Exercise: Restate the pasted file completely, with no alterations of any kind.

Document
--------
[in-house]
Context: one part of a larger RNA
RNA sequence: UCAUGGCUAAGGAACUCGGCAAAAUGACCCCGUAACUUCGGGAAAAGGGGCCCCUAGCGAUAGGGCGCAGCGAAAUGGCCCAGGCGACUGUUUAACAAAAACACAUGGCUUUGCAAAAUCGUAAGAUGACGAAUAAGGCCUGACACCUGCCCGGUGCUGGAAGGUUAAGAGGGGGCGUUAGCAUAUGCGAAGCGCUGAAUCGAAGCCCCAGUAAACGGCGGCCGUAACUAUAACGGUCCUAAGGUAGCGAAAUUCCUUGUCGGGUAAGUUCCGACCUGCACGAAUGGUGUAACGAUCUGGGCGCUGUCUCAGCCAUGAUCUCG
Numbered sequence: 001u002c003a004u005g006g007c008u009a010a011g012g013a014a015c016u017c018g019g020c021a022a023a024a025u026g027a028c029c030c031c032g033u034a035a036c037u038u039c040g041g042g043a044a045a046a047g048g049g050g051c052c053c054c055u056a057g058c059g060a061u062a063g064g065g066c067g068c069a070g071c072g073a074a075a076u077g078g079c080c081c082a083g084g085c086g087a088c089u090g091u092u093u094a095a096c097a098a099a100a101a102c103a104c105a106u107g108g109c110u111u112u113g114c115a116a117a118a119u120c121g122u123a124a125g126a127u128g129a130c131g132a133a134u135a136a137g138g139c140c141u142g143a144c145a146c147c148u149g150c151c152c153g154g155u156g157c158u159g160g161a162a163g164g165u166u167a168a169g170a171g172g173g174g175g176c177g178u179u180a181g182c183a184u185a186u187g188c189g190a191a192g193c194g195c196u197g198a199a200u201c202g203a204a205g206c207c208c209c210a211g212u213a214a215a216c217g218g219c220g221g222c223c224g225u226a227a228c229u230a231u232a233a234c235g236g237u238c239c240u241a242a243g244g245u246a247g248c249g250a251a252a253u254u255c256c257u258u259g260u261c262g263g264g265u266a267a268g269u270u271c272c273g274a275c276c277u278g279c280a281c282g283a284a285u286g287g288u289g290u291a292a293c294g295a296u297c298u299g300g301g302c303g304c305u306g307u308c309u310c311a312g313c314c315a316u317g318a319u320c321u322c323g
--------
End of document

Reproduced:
[in-house]
Context: one part of a larger RNA
RNA sequence: UCAUGGCUAAGGAACUCGGCAAAAUGACCCCGUAACUUCGGGAAAAGGGGCCCCUAGCGAUAGGGCGCAGCGAAAUGGCCCAGGCGACUGUUUAACAAAAACACAUGGCUUUGCAAAAUCGUAAGAUGACGAAUAAGGCCUGACACCUGCCCGGUGCUGGAAGGUUAAGAGGGGGCGUUAGCAUAUGCGAAGCGCUGAAUCGAAGCCCCAGUAAACGGCGGCCGUAACUAUAACGGUCCUAAGGUAGCGAAAUUCCUUGUCGGGUAAGUUCCGACCUGCACGAAUGGUGUAACGAUCUGGGCGCUGUCUCAGCCAUGAUCUCG
Numbered sequence: 001u002c003a004u005g006g007c008u009a010a011g012g013a014a015c016u017c018g019g020c021a022a023a024a025u026g027a028c029c030c031c032g033u034a035a036c037u038u039c040g041g042g043a044a045a046a047g048g049g050g051c052c053c054c055u056a057g058c059g060a061u062a063g064g065g066c067g068c069a070g071c072g073a074a075a076u077g078g079c080c081c082a083g084g085c086g087a088c089u090g091u092u093u094a095a096c097a098a099a100a101a102c103a104c105a106u107g108g109c110u111u112u113g114c115a116a117a118a119u120c121g122u123a124a125g126a127u128g129a130c131g132a133a134u135a136a137g138g139c140c141u142g143a144c145a146c147c148u149g150c151c152c153g154g155u156g157c158u159g160g161a162a163g164g165u166u167a168a169g170a171g172g173g174g175g176c177g178u179u180a181g182c183a184u185a186u187g188c189g190a191a192g193c194g195c196u197g198a199a200u201c202g203a204a205g206c207c208c209c210a211g212u213a214a215a216c217g218g219c220g221g222c223c224g225u226a227a228c229u230a231u232a233a234c235g236g237u238c239c240u241a242a243g244g245u246a247g248c249g250a251a252a253u254u255c256c257u258u259g260u261c262g263g264g265u266a267a268g269u270u271c272c273g274a275c276c277u278g279c280a281c282g283a284a285u286g287g288u289g290u291a292a293c294g295a296u297c298u299g300g301g302c303g304c305u306g307u308c309u310c311a312g313c314c315a316u317g318a319u320c321u322c323g